Saturday, February 28, 2015

What’s the MATTER with YOU!?
Solid?  Liquid?  Gas?  Figuring out the contents of the six balloons was a fun way to investigate the question:  What are the properties of solids, liquids and gases? 
A big idea we discuss: Some properties help us classify matter as solid, liquid, or gas.  What does this mean?  How do we use the information we discover to help us figure out how to classify matter?
Six balloons.  What’s in them?
Here’s what they found on DAY TWO:
flour, dish soap, rice, water, air, and carbon dioxide
Oh what fun we had!  You know you’ve had a great lesson when the room looks like a bomb went off in it.  It was awesome.

Which substances were solids? 
How can you tell when something is a solid?  What were the properties of the solids while they were in the balloon?
The pieces kept their shape, and individual grains of rice could be felt.  They made some noise when moved in the balloon.  When the solids were pushed or squeezed in the balloon, sometimes the balloon stayed in the new position.
What were the properties of the solids outside of the balloon? 
The pieces could be picked up by hand, piled and dug into with a spoon, and held in a cup.  The pieces didn’t change shape when they were in a container or moved around.  Rice didn’t fit in the syringe; flour clogged it.
How did the flour (a powder) differ from the rice?  Could you see individual particles in the powder when using magnifying lenses?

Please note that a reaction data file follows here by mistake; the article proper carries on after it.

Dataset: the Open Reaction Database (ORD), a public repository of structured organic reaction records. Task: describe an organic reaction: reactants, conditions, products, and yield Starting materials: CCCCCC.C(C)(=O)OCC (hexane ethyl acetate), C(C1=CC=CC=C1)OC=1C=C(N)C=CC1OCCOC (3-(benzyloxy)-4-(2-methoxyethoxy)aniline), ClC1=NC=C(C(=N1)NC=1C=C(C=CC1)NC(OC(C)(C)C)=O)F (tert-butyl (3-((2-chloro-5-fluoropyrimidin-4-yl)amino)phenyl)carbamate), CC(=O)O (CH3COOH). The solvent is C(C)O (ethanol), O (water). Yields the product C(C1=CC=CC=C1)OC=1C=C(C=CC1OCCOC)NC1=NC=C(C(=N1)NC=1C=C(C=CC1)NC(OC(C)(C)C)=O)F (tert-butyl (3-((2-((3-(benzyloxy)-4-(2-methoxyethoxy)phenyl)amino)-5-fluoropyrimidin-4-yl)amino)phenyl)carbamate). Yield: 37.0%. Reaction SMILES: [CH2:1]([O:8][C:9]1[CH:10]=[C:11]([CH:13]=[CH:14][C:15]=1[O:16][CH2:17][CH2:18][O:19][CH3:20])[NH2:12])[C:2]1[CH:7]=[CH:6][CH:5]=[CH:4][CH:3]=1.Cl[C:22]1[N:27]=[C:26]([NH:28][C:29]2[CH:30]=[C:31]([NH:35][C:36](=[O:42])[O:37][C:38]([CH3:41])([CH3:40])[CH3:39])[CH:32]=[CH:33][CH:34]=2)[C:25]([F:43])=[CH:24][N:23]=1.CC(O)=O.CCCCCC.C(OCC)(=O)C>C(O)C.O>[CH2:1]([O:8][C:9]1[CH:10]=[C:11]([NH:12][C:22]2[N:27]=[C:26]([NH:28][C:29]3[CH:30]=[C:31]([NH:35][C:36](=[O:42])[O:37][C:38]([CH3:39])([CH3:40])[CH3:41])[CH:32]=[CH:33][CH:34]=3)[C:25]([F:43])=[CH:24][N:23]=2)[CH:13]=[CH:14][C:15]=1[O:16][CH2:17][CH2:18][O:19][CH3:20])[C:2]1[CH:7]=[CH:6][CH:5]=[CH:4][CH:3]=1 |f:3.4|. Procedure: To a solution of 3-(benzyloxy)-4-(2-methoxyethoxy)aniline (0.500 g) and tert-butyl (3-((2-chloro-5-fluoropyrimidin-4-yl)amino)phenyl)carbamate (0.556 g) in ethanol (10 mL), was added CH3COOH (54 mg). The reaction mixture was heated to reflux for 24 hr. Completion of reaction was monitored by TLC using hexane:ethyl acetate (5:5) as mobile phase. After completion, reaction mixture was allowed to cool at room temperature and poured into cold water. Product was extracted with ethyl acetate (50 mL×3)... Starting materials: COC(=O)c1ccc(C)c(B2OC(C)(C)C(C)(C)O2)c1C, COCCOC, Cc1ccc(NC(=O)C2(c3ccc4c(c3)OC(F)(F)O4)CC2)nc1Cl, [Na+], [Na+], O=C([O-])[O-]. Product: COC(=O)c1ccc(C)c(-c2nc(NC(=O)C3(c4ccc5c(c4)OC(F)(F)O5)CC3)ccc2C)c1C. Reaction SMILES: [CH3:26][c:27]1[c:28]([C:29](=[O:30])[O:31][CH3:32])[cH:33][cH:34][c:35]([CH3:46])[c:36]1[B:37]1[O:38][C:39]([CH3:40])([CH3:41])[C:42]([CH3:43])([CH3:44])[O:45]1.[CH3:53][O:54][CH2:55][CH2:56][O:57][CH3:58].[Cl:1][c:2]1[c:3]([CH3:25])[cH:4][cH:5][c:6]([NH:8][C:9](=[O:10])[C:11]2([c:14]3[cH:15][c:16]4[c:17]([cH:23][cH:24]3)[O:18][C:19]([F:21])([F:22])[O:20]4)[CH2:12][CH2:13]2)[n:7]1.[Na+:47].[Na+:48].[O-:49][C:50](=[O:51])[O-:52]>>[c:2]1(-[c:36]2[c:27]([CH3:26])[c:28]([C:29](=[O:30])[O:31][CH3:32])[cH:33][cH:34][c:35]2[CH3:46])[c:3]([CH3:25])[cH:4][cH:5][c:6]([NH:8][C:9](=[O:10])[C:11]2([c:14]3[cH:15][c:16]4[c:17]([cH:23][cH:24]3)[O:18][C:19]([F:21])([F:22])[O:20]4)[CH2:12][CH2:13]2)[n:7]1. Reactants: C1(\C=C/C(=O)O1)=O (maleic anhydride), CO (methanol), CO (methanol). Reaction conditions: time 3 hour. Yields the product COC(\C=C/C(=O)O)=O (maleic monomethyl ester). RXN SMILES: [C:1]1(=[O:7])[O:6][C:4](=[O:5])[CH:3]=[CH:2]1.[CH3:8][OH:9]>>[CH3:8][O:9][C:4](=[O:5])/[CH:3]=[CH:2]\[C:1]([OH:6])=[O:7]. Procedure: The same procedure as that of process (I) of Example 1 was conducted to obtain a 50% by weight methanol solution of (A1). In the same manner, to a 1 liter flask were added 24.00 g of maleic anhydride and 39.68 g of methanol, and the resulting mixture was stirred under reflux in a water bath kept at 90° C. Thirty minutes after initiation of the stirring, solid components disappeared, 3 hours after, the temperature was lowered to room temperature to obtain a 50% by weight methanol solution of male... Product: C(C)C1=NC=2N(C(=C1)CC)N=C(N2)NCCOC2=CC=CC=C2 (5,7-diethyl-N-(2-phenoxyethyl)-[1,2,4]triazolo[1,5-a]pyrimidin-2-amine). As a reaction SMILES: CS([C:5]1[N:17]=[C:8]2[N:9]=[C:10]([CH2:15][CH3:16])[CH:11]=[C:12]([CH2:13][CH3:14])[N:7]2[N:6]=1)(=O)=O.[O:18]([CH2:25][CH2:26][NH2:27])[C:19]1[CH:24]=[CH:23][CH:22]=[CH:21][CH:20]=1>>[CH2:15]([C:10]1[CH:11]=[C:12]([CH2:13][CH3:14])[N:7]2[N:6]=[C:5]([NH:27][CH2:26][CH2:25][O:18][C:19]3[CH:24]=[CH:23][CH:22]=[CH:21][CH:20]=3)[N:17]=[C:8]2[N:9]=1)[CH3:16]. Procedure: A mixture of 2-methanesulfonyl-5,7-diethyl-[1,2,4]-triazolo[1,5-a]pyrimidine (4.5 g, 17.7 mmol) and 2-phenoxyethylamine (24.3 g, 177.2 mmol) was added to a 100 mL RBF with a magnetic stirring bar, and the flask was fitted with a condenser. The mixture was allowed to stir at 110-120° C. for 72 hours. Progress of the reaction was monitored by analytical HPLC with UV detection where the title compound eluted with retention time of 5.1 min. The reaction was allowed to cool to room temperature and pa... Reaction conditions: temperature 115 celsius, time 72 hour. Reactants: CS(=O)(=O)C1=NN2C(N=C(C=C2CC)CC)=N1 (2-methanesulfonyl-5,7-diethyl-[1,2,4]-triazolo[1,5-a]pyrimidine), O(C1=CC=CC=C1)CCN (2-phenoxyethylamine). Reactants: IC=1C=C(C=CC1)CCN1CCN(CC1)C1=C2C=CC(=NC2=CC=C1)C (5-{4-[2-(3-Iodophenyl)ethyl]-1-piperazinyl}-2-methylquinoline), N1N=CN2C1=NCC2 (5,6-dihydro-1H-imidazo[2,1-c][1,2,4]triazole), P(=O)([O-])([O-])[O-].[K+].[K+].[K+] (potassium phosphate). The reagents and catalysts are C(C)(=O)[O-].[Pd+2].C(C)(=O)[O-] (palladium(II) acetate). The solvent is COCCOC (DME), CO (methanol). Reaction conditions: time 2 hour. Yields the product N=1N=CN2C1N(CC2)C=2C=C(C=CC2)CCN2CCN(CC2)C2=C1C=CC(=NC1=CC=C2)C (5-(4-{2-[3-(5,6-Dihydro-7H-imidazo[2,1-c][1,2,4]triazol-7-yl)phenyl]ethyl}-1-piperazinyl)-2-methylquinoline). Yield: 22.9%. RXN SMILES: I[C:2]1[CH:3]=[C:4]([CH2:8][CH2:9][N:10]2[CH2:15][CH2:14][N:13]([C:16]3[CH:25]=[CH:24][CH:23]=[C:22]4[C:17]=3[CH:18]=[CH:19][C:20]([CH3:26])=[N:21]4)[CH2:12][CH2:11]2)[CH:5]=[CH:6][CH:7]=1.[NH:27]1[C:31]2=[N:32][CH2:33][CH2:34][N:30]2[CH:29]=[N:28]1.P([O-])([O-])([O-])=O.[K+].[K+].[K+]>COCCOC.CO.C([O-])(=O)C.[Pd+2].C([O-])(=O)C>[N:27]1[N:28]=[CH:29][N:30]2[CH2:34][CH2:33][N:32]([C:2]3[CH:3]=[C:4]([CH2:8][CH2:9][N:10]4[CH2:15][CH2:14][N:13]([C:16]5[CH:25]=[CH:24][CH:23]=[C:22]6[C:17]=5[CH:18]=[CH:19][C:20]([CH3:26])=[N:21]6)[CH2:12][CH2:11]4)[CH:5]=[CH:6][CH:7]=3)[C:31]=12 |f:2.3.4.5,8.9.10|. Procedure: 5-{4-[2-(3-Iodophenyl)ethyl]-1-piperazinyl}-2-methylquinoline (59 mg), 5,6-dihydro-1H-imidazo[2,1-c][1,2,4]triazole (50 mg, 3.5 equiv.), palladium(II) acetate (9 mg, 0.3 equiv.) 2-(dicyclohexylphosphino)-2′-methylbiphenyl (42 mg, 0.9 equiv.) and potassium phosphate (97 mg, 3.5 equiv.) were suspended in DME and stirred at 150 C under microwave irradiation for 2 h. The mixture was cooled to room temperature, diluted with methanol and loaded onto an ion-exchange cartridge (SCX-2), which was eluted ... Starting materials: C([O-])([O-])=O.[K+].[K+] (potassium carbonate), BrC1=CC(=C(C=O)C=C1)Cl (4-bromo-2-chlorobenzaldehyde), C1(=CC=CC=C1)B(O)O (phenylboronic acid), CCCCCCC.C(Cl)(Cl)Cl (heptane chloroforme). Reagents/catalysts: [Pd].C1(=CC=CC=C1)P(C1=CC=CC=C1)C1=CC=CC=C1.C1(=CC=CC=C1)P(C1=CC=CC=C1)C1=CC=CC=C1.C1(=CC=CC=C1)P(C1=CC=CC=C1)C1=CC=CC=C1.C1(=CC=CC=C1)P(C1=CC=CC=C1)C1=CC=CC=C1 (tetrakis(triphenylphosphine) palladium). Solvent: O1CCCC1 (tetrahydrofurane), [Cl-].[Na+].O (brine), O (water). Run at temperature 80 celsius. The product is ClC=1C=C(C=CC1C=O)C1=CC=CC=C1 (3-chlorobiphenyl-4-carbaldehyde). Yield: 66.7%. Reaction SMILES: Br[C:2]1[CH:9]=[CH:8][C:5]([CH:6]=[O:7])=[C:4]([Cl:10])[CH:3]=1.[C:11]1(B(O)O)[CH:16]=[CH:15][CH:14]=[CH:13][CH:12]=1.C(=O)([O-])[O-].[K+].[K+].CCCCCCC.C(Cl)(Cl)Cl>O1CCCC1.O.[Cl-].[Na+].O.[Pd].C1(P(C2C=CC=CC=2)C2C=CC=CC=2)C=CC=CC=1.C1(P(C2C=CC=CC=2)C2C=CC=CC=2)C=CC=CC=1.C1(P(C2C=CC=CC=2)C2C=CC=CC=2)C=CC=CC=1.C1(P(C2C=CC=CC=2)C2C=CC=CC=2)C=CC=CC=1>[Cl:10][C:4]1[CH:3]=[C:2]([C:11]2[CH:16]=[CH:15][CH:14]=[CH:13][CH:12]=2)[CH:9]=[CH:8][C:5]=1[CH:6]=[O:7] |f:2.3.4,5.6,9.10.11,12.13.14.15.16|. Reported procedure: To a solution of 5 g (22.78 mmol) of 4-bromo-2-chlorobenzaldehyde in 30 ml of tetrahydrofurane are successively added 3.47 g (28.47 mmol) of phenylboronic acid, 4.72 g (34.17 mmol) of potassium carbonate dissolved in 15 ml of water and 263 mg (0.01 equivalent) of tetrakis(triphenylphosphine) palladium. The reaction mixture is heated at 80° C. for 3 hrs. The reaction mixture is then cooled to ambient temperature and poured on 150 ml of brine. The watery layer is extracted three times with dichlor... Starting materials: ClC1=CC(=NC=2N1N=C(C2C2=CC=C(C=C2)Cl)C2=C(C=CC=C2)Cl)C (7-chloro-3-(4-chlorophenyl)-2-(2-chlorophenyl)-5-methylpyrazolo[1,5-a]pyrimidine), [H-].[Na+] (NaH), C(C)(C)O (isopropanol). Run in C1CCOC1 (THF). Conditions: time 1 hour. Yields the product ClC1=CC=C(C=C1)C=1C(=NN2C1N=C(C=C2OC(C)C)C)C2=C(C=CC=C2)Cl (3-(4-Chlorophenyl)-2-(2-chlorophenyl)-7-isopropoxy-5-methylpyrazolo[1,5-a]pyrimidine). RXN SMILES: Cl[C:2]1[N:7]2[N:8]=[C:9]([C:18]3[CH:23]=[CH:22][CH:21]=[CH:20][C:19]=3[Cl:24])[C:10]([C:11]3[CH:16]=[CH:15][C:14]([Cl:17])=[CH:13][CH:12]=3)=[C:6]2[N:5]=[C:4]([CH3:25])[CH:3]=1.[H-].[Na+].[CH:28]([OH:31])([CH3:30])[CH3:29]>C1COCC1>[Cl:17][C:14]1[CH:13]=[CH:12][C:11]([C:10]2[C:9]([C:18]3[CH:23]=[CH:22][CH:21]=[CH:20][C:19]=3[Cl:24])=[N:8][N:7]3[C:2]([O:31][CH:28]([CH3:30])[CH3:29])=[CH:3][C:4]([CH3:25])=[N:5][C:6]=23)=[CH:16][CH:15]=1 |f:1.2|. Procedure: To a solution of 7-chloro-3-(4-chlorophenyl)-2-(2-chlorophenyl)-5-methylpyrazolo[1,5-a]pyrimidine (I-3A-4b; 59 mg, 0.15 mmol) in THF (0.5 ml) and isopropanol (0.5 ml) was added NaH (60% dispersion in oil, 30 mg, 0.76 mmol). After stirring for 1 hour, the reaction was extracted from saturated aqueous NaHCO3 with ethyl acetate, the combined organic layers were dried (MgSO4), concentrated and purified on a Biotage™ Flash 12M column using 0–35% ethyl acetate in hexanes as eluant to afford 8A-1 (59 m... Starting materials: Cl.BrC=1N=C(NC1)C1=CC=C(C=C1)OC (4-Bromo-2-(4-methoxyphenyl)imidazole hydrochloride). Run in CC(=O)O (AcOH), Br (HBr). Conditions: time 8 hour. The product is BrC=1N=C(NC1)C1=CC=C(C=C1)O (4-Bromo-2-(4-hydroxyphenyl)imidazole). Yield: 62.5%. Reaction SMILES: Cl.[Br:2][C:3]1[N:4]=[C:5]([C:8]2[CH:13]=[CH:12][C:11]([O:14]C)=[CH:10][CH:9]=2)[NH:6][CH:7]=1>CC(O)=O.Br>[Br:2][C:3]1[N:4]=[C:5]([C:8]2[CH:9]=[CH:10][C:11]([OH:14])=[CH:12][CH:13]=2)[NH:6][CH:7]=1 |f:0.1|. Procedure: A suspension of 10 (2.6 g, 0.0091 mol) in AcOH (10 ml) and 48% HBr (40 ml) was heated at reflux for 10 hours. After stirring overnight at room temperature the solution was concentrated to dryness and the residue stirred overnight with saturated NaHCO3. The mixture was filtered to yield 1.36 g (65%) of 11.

Powder consists of very small, loose solid particles.  Particles can be separated from each other and keep their own shapes.  Powders share some characteristics of liquids, because they can be poured, but they form mounds, not flat pools.
Which substances were Liquids?
What made you think the substance in the balloon was a liquid? 
The liquid flattened out inside the bottom of the balloon when it was resting on a table.  When the balloon was pushed, the liquid made the balloon bulge.  There weren’t any hard pieces inside.
What were the properties of the water outside of the balloon?
It could be poured, it could be stirred to make waves, and it could be squirted through a syringe.  The water could be stirred more easily than the dish soap.  The water couldn’t be mounded or piled up like the solids could.  When it was at rest in a spoon or a cup, the water filled the bottom of the container in a pool with a flat surface.  It couldn’t be squeezed into less space inside a syringe when students held a finger over the syringe opening. 
Which were Gases?
What were the properties of the gases inside the balloon?
They felt lighter than the liquid, but one gas might have felt heavier than the other.  There weren’t any bumps or hard pieces inside.  When the gases were pushed or squeezed inside the balloon, it would bulge out, but the balloon wouldn’t stay that way.  What happened to the gases when they opened the balloons?
They escaped into the air in the room.  What could they do with air and a syringe?
They could capture air from the room and easily push it through a syringe.  They could squeeze air into less space inside the syringe when holding a finger over the opening. 

Vocabulary Words:  gas, investigation, investigative question, liquid, observation, observe, powder, procedure, property, solid, state

Monday, February 23, 2015


I found these little gems at an art fair in Palm Springs, CA.  This man creates these amazing blocks from THREE different kinds of wood and then he applies mineral oil to help keep them clean and pretty.  The designs are all original and they will allow my sweet kids to create MAGICAL and WONDERFUL structures.  When I unveiled them today, the kids were SOOOoOOOoOO excited.  Yay!  If we aren’t going to be able to go OUTSIDE, we are going to make magical buildings on the INSIDE. 

Sunday, February 22, 2015

Valentine Art and Writing